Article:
Peak LH:FSH ratio was proposed as an alternative for diagnosing CPP, although its sensitivity and specificity were lower than peak LH.[27] Peak LH:FSH ratio of 0.43 or greater achieved comparable specificity, but lower sensitivity as compared with peak LH cut-off of 5 IU/L in this study. The same cut-off ratio was also studied by Vestergaard et al[28] who described peak LH:FSH ratio below 0.43 in all prepubertal girls aged under 6 years. Therefore, our study proposed to use the ratio of 0.43 for defining the onset of early or normal puberty rather than the traditional ratio of 0.66[20] which had lower sensitivity.

GnRHa test is a labour-intensive, time-consuming and costly tool for diagnosing CPP when compared with a single blood sample for basal LH measurement. Using basal LH cut-off of 0.2 IU/L for diagnosing girls with CPP followed by GnRHa test only in those with negative basal LH level or basal LH level of <0.2 IU/L showed a significant reduction in diagnostic cost as compared with performing GnRHa test in all patients. Comparing with traditional basal LH cut-off of 0.3 IU/L, our proposed basal LH cut-off of 0.2 IU/L demonstrated significant cost-saving outcome in diagnosing the onset of early or normal puberty in girls with Tanner stages II and III breasts. Basal LH cut-off of 0.2 IU/L could thus be considered as a more practical and cost-effective tool than the basal LH cut-off of 0.3 IU/L for determining the onset of early or normal puberty before performing GnRHa test. Additionally, based on the results of our study which demonstrated a peak LH level as early as 60 minutes after the GnRHa administration, a simplified test with serum LH levels only measured at 60–90 minutes after GnRHa administration could be performed to further reduce the diagnostic cost.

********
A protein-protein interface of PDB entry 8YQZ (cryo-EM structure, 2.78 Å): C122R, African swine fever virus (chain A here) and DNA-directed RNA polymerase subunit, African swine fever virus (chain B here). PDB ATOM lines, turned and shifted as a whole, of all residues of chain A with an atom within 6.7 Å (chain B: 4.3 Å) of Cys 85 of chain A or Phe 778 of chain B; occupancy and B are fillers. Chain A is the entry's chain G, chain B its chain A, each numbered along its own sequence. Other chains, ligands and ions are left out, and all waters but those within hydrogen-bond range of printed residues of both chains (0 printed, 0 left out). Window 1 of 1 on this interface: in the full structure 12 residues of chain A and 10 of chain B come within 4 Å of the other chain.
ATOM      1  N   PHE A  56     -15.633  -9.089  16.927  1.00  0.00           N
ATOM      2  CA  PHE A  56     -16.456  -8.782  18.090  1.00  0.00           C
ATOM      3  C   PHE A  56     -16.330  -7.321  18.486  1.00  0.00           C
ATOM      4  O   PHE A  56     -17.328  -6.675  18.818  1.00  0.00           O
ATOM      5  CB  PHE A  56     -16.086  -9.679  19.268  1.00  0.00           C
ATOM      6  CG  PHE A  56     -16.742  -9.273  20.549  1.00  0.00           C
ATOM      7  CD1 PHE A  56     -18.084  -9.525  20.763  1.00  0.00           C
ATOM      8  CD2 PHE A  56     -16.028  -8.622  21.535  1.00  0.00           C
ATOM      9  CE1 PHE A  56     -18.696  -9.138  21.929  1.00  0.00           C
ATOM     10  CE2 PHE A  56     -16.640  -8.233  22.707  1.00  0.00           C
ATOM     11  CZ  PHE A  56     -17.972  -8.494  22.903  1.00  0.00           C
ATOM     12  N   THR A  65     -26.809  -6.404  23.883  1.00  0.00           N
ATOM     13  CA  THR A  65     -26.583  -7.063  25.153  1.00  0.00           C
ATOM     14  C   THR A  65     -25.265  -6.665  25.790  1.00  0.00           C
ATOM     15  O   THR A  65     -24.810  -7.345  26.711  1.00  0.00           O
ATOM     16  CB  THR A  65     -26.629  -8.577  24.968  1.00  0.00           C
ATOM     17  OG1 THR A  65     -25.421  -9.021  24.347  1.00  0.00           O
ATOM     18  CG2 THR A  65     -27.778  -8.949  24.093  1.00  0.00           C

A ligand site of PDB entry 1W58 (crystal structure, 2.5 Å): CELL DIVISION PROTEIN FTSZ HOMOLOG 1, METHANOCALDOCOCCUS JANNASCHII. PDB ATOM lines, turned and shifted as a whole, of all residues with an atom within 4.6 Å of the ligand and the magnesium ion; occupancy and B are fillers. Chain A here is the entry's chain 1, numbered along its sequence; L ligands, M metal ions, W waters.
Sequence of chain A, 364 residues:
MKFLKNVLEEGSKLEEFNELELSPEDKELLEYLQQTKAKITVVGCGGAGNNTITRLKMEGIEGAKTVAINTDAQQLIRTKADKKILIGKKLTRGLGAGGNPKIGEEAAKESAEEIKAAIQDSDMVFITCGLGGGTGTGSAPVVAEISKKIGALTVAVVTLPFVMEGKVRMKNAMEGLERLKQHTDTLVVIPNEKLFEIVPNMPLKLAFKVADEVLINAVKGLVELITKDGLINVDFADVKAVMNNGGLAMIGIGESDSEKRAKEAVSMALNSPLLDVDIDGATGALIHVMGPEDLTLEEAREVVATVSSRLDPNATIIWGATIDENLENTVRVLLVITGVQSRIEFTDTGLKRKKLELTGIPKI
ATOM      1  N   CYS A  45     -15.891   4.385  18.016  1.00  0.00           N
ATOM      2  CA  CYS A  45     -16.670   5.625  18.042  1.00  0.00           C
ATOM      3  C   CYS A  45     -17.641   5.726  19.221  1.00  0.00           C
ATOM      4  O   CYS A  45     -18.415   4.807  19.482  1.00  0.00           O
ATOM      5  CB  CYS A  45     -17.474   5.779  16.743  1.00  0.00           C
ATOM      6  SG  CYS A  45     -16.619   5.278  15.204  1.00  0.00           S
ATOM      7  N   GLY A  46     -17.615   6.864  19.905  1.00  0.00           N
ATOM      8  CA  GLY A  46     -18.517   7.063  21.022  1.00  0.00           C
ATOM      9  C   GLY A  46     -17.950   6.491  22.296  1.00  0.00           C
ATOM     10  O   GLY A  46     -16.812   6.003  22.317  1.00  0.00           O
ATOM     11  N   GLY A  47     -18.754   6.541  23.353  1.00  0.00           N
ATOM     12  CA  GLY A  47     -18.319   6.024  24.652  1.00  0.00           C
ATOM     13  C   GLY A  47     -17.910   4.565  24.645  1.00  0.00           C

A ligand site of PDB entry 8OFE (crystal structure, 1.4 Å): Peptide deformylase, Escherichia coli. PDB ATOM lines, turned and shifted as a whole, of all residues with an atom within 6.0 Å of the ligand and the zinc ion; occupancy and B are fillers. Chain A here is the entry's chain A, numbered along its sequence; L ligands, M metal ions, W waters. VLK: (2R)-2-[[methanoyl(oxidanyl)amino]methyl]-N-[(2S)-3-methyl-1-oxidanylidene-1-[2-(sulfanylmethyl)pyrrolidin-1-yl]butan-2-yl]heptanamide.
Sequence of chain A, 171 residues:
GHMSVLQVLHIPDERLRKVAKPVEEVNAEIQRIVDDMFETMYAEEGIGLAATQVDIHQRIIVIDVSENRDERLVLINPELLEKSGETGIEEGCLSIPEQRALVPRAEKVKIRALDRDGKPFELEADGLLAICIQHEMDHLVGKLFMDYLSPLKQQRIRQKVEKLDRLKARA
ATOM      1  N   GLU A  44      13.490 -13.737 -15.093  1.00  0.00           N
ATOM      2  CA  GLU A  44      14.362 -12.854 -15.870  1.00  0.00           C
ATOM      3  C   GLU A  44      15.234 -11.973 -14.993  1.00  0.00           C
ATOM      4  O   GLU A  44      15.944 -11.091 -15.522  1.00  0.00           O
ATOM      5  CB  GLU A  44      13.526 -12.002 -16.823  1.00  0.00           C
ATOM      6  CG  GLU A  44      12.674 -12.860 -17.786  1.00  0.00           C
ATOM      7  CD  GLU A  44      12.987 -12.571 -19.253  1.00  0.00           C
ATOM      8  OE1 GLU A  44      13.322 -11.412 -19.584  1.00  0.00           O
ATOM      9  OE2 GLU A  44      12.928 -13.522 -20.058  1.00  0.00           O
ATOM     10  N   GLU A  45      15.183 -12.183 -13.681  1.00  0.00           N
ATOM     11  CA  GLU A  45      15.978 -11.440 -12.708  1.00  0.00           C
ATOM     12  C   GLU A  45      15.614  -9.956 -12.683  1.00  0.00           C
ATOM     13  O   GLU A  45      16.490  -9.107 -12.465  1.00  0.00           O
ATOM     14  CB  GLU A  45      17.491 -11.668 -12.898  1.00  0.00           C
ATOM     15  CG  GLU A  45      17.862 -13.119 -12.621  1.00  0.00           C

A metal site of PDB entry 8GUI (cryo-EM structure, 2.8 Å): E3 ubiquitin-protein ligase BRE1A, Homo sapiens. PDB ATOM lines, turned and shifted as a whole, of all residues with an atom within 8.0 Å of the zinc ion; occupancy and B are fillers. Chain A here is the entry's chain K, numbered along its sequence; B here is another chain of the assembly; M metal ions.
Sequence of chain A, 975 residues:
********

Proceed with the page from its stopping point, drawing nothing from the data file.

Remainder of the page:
Although blood tests are commonly performed to confirm the CPP diagnosis, acceleration of height velocity, advancement of bone age as well as ultrasound findings of pubertal-sized and pear-shaped uterus are still crucial for the diagnosis. Girls without the above-mentioned findings could be followed for the pubertal progression without performing the blood tests. To the best of our knowledge, this is the first study that determined basal and peak LH cut-offs for each of Tanner stage II and III breasts of CPP girls and compared the cost-effectiveness of different diagnostic approaches. The strength of the study was that it included a large number of patients. Tanner staging was only performed by two experienced paediatric endocrinologists (PM and PP), thus this limited the variability in the assessment. In addition, the diagnoses of CPP and PT were made based on the breast progression and clinical course.

We acknowledge the limitation of this study. Owing to a retrospective nature of the study, prepubertal controls (Tanner stage I) were not available.

In conclusion, basal serum LH cut-off of 0.2 IU/L could be a simple and cost-saving tool for initial diagnosis of onset of early or normal puberty in girls with Tanner stages II and III breasts before proceeding to GnRH testing.